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Inclusive Gainesville

Inclusive Gainesville


With challenge comes opportunity. Communities around the country and the world have united in asking, “How can we do better?” as we look for solutions that create a more inclusive and equitable world. Gainesville has long been ahead of the curve on these topics and conversations, but recent events afforded us the opportunity to reassess our dialogue and ramp up efforts to lift all our citizens up. Economic development drives success in every community, and equitable access to opportunity is key to a thriving community. Therefore, it is imperative to not only stabilize and create more local business opportunities, but also to ensure those opportunities are accessible to all.

“As a business community, we must take the time to gauge our health in the areas of diversity, inclusion and equity, and we must work continuously to improve,” said Eric Godet, president/ CEO of the Greater Gainesville Chamber. “Business is ideally suited to implement best practices as our conversations and culture continue to evolve. Action transforms future to present.”

In that spirit, Inclusive Gainesville is a holistic, community-wide initiative launched by the Greater Gainesville Chamber and anchor stakeholders to build a more inclusive and equitable community for everyone in our region. The effort focuses on improving wage equity and growth potential for under-represented populations by targeting workforce development and diverse business inclusion. Practical tools will include digital resources, personal connections and a minority business accelerator.

“I am so excited to be part of this historic initiative,” said Kathey Porter, founder and principal of Porter Brown Associates and Inclusive Gainesville Advisor. “We hope minority businesses feel like they finally have an opportunity to start, grow and thrive, and that they are part of a community invested in and rooting for their long-term success. I know the impact this will have, and it is exciting.”

Though newly launched this year, Inclusive Gainesville was born from the many conversations and local research aimed at increasing equity across our community that took place well before the pandemic brought the issue to the nightly news. In 2018, for example, the University of Florida, Santa Fe College, the Greater Gainesville Chamber, Alachua County, the City of Gainesville, UF Health and the Alachua County School Board — known as the Friendship 7 — funded a study called “Racial Inequity in Alachua County” (University of Florida Bureau of Economic and Business Research, 2018).

The study validated that minorities fare worse than whites in our community in almost every aspect of daily life, including educational attainment and salary levels, housing opportunity and quality and  transportation availability. It also helped illuminate the key elements to improve the situation: jobs and education. To dig deeper into finding the root causes of systemic inequities in Alachua County, in 2019, Santa Fe College (SFC) conducted “Measuring Racial Inequity: A Groundwater Approach,” an introductory workshop the Racial Equity Institute presented to the college.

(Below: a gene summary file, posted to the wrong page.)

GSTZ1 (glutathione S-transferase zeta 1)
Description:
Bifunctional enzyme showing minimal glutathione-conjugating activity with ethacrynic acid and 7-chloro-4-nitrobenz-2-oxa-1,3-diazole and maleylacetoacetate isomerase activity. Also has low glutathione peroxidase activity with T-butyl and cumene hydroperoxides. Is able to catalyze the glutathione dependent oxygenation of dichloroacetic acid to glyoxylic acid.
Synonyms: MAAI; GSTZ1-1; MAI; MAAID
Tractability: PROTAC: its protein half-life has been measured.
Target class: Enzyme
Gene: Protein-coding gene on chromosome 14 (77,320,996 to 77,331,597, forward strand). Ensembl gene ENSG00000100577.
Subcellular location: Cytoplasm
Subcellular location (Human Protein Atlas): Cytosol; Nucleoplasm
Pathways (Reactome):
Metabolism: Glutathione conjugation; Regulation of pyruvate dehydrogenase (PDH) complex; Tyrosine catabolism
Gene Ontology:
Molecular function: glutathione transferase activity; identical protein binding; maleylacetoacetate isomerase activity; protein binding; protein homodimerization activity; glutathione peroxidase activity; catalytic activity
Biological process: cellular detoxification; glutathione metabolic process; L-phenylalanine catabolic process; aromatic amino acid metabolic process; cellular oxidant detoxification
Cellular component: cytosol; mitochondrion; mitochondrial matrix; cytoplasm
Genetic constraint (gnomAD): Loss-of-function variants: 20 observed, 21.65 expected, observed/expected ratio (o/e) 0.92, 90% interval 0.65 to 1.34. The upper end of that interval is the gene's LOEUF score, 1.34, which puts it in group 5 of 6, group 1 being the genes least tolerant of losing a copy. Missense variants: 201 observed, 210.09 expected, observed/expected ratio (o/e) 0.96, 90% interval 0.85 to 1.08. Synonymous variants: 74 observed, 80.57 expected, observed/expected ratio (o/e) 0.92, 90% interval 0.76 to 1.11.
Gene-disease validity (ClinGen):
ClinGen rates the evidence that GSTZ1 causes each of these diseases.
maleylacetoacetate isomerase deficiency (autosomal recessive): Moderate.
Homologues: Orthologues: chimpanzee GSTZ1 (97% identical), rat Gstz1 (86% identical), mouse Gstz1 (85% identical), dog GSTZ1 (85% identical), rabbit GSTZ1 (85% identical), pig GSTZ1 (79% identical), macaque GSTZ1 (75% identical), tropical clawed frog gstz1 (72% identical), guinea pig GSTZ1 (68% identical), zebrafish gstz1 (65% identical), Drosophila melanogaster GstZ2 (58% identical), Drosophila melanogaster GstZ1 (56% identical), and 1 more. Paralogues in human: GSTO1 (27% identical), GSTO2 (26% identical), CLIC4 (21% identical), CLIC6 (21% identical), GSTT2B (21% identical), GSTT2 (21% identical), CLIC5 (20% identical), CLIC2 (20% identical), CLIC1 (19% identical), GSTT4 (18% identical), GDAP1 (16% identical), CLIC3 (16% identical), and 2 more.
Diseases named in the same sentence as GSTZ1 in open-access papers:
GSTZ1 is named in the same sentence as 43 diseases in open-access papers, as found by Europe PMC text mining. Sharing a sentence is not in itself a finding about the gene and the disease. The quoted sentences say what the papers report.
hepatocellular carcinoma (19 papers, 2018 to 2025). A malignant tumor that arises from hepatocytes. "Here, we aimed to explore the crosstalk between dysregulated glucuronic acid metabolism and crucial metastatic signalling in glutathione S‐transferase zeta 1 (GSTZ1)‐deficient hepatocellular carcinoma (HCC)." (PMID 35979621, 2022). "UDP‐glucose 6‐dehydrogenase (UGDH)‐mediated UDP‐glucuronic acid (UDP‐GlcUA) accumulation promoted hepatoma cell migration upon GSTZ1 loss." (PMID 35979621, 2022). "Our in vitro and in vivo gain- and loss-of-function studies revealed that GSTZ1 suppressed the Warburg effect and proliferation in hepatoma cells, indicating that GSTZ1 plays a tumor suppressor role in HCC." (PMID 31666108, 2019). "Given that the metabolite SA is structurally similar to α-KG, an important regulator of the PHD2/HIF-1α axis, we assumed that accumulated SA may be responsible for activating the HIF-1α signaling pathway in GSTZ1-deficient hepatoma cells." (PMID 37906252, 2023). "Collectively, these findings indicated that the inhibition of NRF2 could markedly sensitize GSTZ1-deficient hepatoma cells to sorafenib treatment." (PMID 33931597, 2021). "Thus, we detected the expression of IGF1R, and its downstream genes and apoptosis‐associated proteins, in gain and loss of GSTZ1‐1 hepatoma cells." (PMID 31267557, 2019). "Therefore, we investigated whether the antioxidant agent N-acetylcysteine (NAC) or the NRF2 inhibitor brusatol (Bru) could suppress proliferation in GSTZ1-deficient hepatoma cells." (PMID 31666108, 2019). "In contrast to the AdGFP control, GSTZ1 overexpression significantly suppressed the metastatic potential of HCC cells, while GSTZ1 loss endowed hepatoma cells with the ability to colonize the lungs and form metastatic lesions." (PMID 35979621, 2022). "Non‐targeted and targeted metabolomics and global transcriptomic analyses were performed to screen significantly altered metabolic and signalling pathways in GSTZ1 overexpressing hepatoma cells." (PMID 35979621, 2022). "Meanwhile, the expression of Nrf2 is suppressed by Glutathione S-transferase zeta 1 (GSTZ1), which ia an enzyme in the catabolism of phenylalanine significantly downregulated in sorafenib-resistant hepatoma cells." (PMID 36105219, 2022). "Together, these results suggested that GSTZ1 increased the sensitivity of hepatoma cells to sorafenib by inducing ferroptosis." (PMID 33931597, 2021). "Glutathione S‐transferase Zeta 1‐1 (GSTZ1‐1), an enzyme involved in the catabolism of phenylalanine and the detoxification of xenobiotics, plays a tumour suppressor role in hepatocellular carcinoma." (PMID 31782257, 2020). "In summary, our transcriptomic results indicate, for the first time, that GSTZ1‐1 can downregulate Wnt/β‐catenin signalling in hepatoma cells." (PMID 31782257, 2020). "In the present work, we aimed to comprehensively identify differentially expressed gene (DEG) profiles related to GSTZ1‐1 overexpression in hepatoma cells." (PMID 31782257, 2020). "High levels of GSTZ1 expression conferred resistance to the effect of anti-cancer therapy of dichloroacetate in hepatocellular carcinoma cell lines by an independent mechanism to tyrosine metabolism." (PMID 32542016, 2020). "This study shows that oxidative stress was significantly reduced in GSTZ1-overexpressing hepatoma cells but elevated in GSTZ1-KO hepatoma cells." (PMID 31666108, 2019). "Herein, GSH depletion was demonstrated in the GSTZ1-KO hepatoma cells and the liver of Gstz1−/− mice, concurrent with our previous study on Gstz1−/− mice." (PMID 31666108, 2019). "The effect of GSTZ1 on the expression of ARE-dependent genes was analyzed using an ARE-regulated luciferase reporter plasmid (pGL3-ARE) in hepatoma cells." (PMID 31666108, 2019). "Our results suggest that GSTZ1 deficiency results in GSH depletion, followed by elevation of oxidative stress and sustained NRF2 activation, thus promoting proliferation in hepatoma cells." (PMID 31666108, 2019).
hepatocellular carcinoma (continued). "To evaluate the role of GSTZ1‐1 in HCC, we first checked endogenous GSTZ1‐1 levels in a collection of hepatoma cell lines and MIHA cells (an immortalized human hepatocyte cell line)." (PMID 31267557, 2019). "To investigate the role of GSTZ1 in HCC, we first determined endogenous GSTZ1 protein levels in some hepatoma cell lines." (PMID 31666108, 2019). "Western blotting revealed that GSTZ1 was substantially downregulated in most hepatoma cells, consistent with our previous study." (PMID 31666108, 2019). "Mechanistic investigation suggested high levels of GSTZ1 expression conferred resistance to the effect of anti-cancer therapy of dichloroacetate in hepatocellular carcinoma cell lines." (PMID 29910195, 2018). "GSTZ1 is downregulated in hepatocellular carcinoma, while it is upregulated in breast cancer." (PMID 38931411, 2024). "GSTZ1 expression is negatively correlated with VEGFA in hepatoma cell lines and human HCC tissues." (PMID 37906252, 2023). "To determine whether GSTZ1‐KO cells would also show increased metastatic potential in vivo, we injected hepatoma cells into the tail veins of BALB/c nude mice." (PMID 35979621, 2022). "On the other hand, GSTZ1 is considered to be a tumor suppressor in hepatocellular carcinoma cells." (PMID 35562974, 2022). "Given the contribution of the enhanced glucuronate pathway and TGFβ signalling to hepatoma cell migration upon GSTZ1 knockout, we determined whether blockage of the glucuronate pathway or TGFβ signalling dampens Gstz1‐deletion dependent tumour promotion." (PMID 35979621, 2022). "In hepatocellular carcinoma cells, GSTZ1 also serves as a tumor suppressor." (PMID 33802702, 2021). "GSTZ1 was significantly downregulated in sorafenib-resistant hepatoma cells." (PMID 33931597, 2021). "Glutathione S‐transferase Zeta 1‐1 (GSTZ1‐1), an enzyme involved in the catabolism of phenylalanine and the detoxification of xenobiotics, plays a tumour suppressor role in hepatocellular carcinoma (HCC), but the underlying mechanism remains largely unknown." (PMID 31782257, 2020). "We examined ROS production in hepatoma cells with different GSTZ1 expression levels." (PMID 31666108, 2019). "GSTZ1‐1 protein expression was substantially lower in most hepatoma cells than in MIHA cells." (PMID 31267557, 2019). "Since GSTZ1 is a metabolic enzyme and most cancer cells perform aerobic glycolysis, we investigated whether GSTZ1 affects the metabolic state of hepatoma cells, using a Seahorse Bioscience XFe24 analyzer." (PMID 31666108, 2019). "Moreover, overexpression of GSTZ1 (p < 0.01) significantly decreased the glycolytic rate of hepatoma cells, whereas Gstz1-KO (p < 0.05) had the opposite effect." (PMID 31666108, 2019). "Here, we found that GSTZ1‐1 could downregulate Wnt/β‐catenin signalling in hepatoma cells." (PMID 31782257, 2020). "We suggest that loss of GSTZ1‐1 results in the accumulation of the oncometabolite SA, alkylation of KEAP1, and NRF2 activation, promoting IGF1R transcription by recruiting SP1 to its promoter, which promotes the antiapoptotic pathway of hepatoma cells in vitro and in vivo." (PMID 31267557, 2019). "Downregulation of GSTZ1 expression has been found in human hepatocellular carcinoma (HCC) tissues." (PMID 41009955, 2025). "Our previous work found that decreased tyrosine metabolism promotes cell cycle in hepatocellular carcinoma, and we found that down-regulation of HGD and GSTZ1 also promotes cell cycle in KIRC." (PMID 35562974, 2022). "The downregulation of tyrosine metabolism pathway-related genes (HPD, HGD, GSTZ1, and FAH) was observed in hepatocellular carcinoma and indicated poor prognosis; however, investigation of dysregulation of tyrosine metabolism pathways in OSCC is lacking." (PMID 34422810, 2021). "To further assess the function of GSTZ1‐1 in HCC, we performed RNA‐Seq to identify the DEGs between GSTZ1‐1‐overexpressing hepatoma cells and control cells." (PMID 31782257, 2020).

Early last year, the Chamber partnered again with SFC, the University of Florida and the Community Foundation of North Central Florida to bring the workshop to the community at large. REI was formed to help leaders and organizations who want to proactively understand and address racism, both in their organization and in the community where the organization is working. The group emphasizes that to understand racism and effectively begin dismantling it requires a fierce, consistent and committed effort.

“Before we attempted to open what we knew would be a brutally honest dialogue, we wanted to validate that systemic racism is a real problem here,” Godet said. “The Racial Inequity study provided specific data that clearly documented the lesser outcomes experienced by people of color in our community. The Groundwater workshop then cemented the fact that our community is certainly not unique in experiencing these outcomes and that it will take true commitment on all our parts to affect lasting change.”

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From the Groundwater workshop –– which more than 270 community members attended virtually –– the Greater Gainesville Chamber and Gainesville Black Professionals partnered in 2020 to launch the discussion series, “Crossroads: Exploring Intersections in Race and Business.” The series was designed to facilitate authentic conversations that answer questions — submitted anonymously by employers and employees — about the implications of race in their day-to-day work, as well as the long-term visions they have for their business.

More than 450 people have participated in the first five episodes of Crossroads, with discussions including how race affects the average workplace, strategies to improve diversity when recruiting talent, the impact the national dialogue has had on employers and employees and identifying and dealing with microaggressions. Change is not possible without acknowledging the need for change, and that is the beauty of this ongoing community dialogue.

“We got the honest questions and answers we sought with the Crossroads conversations,” said Alyssa Brown, vice president of public policy for the Chamber. “The feedback we have received so far confirms that we are onto something. We were talking about the real problem, not a politically correct version of the problem.”

For more information about the Chamber’s diversity, equity and inclusion efforts, contact Chief Operating Officer Ian Fletcher at [email protected].

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